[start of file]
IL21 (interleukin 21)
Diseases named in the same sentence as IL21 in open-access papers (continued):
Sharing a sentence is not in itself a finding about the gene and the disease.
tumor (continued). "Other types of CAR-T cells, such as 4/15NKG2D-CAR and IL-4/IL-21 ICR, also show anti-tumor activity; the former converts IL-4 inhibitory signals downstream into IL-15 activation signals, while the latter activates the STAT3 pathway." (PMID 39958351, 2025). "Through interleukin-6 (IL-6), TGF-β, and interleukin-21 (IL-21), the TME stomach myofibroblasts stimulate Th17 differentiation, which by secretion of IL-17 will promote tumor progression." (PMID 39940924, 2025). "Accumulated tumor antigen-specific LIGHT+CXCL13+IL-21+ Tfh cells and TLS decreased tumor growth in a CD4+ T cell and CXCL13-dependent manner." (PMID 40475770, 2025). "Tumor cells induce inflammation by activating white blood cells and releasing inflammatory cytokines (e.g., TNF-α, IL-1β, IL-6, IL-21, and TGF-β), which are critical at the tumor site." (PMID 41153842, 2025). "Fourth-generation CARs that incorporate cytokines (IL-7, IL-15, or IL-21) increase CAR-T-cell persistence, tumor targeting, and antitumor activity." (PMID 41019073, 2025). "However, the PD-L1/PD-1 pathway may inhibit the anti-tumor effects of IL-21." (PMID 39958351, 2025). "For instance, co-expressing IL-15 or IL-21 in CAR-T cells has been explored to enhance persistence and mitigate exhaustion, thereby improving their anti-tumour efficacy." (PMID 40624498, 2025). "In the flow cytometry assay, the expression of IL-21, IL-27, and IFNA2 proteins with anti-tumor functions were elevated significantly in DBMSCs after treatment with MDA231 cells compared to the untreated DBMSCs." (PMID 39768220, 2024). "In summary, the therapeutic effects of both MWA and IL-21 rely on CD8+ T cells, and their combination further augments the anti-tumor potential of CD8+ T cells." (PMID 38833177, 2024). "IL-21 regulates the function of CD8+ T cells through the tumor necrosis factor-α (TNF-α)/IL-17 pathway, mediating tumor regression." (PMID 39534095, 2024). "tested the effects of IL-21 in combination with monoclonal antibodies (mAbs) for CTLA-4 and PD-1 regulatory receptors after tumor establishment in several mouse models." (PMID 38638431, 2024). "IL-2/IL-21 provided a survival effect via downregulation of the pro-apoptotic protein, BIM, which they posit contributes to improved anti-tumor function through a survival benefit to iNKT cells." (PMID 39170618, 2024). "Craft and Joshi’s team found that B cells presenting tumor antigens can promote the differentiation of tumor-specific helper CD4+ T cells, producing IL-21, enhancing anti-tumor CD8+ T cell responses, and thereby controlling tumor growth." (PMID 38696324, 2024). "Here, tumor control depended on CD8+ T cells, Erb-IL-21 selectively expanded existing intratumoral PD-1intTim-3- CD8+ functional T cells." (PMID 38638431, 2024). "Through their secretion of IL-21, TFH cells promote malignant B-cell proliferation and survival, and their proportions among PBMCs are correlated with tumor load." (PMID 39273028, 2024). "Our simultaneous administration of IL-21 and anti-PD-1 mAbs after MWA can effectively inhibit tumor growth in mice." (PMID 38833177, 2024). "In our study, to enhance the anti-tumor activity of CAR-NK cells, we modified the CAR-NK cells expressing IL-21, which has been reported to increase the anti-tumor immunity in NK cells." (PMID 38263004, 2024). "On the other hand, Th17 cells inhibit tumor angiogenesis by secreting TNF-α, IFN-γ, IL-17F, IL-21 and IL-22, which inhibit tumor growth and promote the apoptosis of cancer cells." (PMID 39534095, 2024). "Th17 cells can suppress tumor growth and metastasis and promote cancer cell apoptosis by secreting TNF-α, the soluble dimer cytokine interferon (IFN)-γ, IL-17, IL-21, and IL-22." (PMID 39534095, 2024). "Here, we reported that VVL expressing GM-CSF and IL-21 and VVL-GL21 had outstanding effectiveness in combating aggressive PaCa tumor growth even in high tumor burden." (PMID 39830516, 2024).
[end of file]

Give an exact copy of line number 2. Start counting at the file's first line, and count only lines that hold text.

Diseases named in the same sentence as IL21 in open-access papers (continued):